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Age-progressed photo released of teen who vanished in Anza-Borrego Desert in November 2009

By Miriam Raftery

June 11, 2014 (Ocotillo Wells) -- Nearly five years ago, 16-year-old Mickey Guidry disappeared in the Anza-Borrego Desert.  The Jeep he’d taken from his family was found broken down and abandoned, its tire worn down to the rim near Fish Creek wash, 22 miles from the nearest highway  over Thanksgiving weekend.  He has not been seen since November 26, 2009.

Now the National Center for Missing and Exploited Children has released a photo showing what Mickey might look like today, at age 20, if he made it out of the rugged terrain alive.

There is good reason to believe he did, Sheriff’s Search and Rescue leader Sergeant Don Parker believes. 

Intensive searches in the weeks after his disappearance failed to find any sign of foul play.  Cadaver dogs found no human remains.  A cover from the Jeep’s spare wheel well was found on a hilltop nearby, raising hopes that Mickey may have made it out alive – and possibly run away.  The weather was cold and rainy, so he may have taken the wheel cover to shield himself from the rain.

Grounded for taking a relative’s motorcycle without permission and crashing it, Mickey had been told by his parents that he could not go camping with friends that fateful weekend. So he took the family Jeep, even though he had no driver’s license yet, and headed out to Ocotillo Wells. There he met up with a girl he was friends with and her family. 

The family told authorities that they gave Mickey gas money and told him to go home.  That was the last time Mickey was seen alive.

Mickey’s wallet and ID were left in the car. His cellphone has never been found, though Mickey may have taken it with him  if he set off on foot – not realizing it had been shut off by his parents as punishment for taking the Jeep.  He had no food, water, or flashlight as far as anybody knows, and left extra clothes behind in the Jeep.

Sergeant Parker has taken the search to heart.  During the many months of searching for Mickey, he fell in love with Mickey’s mother, Missy. They have since married.

“Every time we go out there and every time we don’t find him, it brings hope that he’s alive,” Sergeant Parker told the UT San Diego in a recent interview.  Searches have been conducted by air and on the ground, on foot and with vehicles, using teams of volunteer searchers. Flyers have been distributed widely.  A search of morgues and hospitals in multiple counties yielded no leads.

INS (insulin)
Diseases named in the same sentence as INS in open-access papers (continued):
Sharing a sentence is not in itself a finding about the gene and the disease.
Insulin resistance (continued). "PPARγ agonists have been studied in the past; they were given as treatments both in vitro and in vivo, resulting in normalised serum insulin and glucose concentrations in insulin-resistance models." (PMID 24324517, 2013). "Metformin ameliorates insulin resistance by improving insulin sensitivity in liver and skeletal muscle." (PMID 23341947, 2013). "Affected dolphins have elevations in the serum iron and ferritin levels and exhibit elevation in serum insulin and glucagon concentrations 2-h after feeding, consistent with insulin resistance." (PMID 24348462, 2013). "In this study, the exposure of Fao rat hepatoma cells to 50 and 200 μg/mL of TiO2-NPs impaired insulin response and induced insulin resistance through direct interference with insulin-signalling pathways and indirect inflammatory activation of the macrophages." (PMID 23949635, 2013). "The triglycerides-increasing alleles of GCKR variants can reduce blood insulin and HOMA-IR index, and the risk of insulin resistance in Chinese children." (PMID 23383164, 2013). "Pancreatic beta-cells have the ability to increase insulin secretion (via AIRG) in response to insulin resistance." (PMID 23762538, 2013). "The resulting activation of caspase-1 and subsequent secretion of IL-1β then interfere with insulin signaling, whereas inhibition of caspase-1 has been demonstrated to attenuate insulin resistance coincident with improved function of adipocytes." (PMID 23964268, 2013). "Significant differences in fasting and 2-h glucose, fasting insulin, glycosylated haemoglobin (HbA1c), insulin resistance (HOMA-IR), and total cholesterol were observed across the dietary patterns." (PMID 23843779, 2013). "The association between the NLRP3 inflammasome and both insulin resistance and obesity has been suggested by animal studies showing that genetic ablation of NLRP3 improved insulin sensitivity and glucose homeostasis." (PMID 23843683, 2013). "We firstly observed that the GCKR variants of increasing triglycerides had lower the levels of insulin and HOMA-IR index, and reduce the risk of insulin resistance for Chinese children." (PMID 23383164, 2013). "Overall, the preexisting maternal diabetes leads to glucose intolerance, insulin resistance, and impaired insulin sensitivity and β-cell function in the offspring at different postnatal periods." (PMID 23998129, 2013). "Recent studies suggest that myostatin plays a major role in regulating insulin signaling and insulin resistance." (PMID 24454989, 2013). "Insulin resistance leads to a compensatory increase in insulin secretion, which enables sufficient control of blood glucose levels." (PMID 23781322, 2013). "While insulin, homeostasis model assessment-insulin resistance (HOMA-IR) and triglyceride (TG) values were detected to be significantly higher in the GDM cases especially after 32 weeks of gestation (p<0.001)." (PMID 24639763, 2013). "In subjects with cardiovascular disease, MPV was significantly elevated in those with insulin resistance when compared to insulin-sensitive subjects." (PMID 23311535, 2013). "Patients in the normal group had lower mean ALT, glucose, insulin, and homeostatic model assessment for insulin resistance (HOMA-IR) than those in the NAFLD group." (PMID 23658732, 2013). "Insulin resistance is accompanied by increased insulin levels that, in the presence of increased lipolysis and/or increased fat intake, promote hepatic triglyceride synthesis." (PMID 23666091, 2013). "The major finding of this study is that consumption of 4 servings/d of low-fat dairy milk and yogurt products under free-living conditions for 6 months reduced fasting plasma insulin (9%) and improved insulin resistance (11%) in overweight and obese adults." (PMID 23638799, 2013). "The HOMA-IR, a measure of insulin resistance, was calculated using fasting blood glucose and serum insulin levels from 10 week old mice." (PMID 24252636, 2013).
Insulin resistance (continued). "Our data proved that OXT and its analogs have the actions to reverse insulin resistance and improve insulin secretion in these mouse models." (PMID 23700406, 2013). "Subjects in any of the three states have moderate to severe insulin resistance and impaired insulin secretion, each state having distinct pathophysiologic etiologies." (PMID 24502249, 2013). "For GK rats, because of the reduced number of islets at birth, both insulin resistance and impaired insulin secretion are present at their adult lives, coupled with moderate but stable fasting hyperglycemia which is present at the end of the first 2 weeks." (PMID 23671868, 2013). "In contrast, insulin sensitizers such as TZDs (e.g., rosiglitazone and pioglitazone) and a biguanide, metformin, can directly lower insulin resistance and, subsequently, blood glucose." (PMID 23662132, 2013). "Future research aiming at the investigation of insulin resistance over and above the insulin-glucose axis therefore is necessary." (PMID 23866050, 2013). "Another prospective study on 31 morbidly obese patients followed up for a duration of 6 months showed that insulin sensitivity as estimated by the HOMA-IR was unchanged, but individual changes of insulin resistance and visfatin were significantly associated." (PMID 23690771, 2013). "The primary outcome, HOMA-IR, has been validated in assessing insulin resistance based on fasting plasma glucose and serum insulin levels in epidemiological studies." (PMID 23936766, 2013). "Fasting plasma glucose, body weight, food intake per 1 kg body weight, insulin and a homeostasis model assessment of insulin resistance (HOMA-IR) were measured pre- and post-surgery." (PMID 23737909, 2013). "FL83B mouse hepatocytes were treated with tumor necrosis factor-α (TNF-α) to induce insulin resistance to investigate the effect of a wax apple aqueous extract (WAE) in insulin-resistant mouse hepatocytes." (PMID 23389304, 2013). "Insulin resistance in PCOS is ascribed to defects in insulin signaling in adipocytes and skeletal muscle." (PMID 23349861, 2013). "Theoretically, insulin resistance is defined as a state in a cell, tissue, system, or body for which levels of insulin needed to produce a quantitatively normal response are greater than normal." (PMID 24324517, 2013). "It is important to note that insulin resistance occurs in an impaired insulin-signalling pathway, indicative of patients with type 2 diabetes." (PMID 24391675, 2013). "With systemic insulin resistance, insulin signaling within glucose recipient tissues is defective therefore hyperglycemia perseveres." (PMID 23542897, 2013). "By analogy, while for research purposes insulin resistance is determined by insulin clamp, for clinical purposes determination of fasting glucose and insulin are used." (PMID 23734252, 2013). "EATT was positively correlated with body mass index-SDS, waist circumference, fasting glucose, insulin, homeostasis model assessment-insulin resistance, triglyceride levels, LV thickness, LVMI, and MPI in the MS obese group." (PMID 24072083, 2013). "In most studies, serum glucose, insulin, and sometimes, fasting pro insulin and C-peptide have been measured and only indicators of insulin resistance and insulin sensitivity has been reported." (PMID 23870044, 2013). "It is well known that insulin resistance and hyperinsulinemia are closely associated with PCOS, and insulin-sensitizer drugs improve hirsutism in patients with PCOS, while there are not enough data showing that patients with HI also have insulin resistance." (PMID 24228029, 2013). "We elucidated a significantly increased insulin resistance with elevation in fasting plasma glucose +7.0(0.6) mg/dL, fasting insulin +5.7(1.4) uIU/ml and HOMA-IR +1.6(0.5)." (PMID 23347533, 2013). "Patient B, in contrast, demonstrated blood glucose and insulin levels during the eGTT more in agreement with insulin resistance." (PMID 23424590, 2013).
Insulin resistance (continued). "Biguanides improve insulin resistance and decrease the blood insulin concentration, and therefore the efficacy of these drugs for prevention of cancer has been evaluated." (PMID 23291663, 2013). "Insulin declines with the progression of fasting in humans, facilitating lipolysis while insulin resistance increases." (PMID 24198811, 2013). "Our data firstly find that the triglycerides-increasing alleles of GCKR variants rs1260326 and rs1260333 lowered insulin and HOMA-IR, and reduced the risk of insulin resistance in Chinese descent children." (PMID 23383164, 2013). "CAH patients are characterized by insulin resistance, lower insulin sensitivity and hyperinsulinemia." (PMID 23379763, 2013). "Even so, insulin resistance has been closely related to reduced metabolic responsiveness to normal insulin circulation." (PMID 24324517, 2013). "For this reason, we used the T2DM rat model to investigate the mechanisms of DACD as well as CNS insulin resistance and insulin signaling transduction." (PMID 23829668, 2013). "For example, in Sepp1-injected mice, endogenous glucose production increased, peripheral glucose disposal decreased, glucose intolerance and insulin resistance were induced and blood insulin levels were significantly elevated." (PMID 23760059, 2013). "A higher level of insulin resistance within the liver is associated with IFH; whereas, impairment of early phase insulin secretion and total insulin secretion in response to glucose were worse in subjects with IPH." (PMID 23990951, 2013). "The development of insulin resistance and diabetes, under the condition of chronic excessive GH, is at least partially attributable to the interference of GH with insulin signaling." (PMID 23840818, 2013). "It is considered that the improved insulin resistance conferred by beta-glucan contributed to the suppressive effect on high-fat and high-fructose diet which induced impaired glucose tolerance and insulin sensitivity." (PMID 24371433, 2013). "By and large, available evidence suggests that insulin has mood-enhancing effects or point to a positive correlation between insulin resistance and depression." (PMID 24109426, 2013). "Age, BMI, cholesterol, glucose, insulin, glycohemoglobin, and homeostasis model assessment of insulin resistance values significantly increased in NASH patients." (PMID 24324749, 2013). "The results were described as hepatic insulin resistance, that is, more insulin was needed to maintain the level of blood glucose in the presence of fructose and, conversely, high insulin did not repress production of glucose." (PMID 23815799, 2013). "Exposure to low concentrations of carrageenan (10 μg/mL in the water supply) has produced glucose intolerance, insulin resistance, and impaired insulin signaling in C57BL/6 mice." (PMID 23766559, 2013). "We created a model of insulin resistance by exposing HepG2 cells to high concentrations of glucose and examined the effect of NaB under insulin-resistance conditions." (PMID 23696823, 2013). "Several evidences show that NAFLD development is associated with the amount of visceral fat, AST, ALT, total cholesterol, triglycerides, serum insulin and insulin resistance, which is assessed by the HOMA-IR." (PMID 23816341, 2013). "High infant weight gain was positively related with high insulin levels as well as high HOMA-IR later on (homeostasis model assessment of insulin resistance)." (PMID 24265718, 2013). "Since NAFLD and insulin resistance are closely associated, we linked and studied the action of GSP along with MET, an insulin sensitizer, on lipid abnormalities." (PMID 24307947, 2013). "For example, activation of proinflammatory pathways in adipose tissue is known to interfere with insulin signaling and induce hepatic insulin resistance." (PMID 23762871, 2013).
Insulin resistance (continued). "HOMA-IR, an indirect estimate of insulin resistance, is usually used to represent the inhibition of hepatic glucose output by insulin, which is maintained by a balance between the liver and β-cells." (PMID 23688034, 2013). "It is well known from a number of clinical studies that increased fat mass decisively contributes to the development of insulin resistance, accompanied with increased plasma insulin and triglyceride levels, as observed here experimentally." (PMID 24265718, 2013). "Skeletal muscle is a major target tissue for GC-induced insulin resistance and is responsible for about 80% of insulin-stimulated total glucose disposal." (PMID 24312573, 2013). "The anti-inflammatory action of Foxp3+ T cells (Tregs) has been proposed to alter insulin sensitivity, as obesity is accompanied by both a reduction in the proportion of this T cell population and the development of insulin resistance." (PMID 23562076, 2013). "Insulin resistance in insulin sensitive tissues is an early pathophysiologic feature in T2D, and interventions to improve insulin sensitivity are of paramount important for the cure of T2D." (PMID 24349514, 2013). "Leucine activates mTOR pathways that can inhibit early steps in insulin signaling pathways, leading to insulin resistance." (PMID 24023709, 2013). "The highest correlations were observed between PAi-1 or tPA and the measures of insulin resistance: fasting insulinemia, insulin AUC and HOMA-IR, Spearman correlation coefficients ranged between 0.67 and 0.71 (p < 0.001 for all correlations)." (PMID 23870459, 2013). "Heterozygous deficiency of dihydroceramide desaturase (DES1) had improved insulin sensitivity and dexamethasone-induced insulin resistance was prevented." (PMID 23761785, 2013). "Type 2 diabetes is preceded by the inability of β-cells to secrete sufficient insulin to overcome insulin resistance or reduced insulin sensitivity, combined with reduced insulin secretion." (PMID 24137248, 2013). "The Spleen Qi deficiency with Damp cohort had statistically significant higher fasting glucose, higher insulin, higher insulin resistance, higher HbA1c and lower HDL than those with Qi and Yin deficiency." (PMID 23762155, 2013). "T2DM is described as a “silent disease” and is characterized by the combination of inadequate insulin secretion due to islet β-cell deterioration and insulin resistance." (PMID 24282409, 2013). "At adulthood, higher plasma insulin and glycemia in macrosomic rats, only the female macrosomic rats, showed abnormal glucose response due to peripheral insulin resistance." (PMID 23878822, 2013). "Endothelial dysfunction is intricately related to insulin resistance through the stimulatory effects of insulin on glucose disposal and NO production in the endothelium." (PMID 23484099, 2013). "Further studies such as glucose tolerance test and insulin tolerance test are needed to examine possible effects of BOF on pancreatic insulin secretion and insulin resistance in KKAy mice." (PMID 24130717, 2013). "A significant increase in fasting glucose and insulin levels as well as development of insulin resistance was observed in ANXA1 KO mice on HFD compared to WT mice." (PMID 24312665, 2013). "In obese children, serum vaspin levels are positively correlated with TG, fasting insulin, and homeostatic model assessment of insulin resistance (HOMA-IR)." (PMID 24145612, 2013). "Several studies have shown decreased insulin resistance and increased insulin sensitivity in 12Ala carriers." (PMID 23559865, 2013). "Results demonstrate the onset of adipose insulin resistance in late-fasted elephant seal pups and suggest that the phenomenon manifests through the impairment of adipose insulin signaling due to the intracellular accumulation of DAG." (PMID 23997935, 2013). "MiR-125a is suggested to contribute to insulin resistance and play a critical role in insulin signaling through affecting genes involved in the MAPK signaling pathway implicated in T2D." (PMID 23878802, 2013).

Other than the wheel cover, not a single clue to Mickey’s whereabouts has ever surfaced.

Missy has praised the National Center for Missing and Exploited Children for publishing the age-enhanced photo, though she thinks Mickey’s face may be slimmer than in the picture, since he tended to take after her in appearance.

Mickey is white with sandy hair and blue eyes. When he vanished, he had metal braces on his teeth and acne on his face.  He was 5 feet 10 inches tall and weighed 155 pounds.  He may have been wearing denim jeans, blue high-top canvas shoes (Iron Maiden Vans) and possibly a dark blue hoodie. 

At the time of his disappearance, his mother told East County Magazine that Mickey might have wanted to return to the family’s former home in Arkansas.  He also mentioned to a friend that he might be headed to Los Angeles to see a brother, but Mickey doesn’t have siblings.

A friend  and Mickey’s mother both said he had no history of involvement with drugs or gangs. Other than taking the family vehicles without permission, he had not been in any major trouble.  At school in San Marcos, he enjoyed ROTC courses and Future Farmers of America. He also enjoyed working with small engines such as lawn mowers and cars. 

Detective Patrick Yates, who handled the initial investigation, believed Mickey was most likely a runaway.  “Mickey was the last one to have control over his life,” he told ECM at the time.

But the abandoned vehicle, found in non-drivable condition in rugged terrain 22 miles off any major roadway, raised concerns over others that Mickey’s plans may have gone awry.  

Did he meet with foul play, or succumb to the elements on that cold and rainy November night?  Or did he make it out of that rugged desert terrain – and if so, did he leave voluntarily, or might he have been abducted? 

No one knows, but his family holds out hope that someone, somewhere, will recognize Mickey’s photo – or remember something that could lead to solving one of the most intriguing missing person cases in San Diego’s East County.

You can view Mickey Guidry’s photos, then and how he may appear now, on our website at EastCountyMagazine.org or on the National Missing and Exploited Children’s webstie at MissingChildren.com.

If you have any information that could help olve this case, please call the San Diego Sheriff’s San Marcos Station at (76)-510-5200.

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